Seattle to the World: Olympic Sculpture Park

An Inspired Solution for Restoration, Culture and Public Space


The story:
The Olympic Sculpture Park is a triumph for Seattle for several reasons. The beautiful waterfront trail, free to the public all year round, gives pedestrians and cyclists a relaxed and open place for recreation within steps of downtown. It offers access to contemporary art as well as gorgeous views of Elliott Bay, Puget Sound, the working waterfront, the Olympic mountains, and even Mt. Rainier.

The park's history, however, is another lesson to the world. Born out of a collaboration between the Seattle Art Museum and the Trust for Public Land, the Sculpture Park is a wonderful example of the revitalization of an urban brownfield.

The process for creating the park involved a comprehensive restoration of the land with long-term goals in mind. Landscape designers recreated the original topography to encourage native species to return, and a specially engineered layer of soil was laid to filter rainwater, reduce runoff and support the re-growth of carefully chosen native plants. Restoration of the shoreline provided a habitat that nurtures salmon while strengthening the seawall. (Read more about the history, view interactive maps and more on this excellent resource from The Seattle Times.)

And the Olympic Sculpture Park continues to promote sustainability for Puget Sound in a variety of ways. In partnership with Seattle Public Utilities and the King Conservation District, and with the support of several other local environmental and academic institutions, the SAM continues to monitor the beach restoration. And by hosting discussions and events as well as regular volunteer cleanup days and other opportunities for enjoying, learning and taking action, the Olympic Sculpture Park has become a living testament to the reasons for protecting the Sound, and the very real possibilities of doing so.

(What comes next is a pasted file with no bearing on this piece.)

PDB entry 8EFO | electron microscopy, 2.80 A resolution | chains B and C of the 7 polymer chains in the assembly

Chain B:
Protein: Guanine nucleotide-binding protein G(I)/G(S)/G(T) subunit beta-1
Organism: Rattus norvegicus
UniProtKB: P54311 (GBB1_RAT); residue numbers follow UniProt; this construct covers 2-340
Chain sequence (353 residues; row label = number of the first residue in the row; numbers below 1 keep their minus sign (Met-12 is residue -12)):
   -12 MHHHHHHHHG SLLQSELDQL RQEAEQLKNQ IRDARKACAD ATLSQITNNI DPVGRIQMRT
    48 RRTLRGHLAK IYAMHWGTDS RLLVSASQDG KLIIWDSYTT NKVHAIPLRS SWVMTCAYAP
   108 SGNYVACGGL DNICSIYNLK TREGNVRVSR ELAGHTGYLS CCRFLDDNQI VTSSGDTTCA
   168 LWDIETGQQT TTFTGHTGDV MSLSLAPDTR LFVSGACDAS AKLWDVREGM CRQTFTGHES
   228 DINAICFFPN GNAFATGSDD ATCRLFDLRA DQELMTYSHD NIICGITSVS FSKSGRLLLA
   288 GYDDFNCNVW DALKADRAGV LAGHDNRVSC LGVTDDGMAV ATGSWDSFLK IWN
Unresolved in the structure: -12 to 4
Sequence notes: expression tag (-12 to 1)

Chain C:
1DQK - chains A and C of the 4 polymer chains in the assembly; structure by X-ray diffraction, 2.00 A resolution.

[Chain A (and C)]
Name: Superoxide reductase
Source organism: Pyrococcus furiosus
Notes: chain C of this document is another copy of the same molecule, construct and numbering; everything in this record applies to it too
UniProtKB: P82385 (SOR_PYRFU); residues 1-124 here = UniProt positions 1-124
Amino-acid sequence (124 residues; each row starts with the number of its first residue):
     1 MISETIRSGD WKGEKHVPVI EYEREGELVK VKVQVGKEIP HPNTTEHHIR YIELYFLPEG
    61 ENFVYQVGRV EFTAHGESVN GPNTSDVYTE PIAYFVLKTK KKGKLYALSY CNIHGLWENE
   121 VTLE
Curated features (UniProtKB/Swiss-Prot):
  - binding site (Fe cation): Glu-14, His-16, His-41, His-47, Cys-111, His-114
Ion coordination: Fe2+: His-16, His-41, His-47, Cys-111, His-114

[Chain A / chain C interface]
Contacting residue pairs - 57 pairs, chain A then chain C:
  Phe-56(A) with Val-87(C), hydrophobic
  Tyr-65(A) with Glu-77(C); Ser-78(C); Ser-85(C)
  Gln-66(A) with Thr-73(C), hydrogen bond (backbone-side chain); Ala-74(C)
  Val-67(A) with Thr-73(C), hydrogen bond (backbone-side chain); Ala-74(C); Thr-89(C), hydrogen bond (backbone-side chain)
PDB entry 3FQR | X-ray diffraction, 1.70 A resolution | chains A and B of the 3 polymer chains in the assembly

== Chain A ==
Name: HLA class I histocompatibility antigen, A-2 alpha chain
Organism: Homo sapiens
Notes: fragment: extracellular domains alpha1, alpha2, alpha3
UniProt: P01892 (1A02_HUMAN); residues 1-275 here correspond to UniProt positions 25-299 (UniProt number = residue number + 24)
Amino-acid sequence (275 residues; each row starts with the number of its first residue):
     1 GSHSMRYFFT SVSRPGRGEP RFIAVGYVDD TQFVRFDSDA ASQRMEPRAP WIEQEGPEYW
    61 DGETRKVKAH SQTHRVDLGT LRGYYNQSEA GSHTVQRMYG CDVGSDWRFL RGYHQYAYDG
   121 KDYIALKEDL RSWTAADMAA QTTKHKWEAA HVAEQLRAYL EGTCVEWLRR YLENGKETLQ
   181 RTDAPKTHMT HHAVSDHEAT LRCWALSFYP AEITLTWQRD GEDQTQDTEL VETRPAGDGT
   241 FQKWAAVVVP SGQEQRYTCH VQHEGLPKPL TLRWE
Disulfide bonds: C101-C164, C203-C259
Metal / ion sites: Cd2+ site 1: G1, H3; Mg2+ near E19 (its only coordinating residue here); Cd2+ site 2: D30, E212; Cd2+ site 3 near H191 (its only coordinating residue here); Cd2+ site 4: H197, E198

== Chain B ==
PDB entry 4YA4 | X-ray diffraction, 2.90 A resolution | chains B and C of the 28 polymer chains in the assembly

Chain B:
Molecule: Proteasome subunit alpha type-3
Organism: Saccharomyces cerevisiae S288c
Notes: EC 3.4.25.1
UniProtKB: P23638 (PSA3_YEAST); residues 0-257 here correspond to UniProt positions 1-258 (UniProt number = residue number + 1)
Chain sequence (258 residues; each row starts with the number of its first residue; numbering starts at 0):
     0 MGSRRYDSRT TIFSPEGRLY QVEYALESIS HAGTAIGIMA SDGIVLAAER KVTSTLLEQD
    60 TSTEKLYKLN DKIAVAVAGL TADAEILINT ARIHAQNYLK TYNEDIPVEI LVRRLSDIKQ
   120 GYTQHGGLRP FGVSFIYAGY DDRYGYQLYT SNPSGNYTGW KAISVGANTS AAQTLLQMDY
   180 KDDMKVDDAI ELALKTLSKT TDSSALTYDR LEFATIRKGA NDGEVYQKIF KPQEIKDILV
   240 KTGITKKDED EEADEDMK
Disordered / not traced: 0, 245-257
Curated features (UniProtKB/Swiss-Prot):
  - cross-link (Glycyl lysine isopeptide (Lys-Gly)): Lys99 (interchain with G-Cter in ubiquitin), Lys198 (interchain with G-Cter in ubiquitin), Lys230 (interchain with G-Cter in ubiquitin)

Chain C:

Why it's Worldchanging:
There are many ways to use previously contaminated or developed lands – for new industrial space, or even for residential infill projects. But by restoring the land with a public resource that seamlessly blends the built environment of downtown with a healthy and meticulously maintained natural environment, the Olympic Sculpture Park shows that urban life and the natural world can be mutually respectful and even complementary. The park brings necessary environmental education to the public, while providing free psychological nourishment in the form of art and natural views. And the SAM's leadership in crafting such an elegant solution is admirable, showcasing the opportunity – and the need -- for cultural institutions to invest in our planet's future, whether their mission is science, art, education or otherwise. The Olympic Sculpture Park is an example of our treasured waterfront at its very best, and we hope to see more thoughtful development like it in the future.

The site before the park was built. Photo credit: The Seattle Times

Scenes from the park today. Photo credit: Benjamin Benshneider Photography, courtesy of the Seattle Art Museum

Photo credit: Benjamin Benshneider Photography, courtesy of the Seattle Art Museum

Photo credit: flickr/C4Chaos, Creative Commons license

Photo credit: Benjamin Benshneider Photography, courtesy of the Seattle Art Museum

Photo credit: flickr/C4Chaos, Creative Commons license


This post is part of the series, "Seattle to the World: 100 Best Innovations from the Emerald City."


Please post the names of the sculptors.

Posted by: s on October 8, 2008 7:12 PM

Sculptors whose work is part of the OSP permanent collection include Louise Bourgeois, Alexander Calder, Anthony Caro, Mark di Suvero, Mark Dion, Teresita Fernández, Ellsworth Kelly, Roy McMakin, Louise Nevelson, Claes Oldenburb and Coosje van Bruggen, Roxy Paine, Beverly Pepper, Richard Serra and Tony Smith. Read more detailed information on the artists and the sculptures here.

Posted by: Julia Levitt on October 9, 2008 10:33 AM

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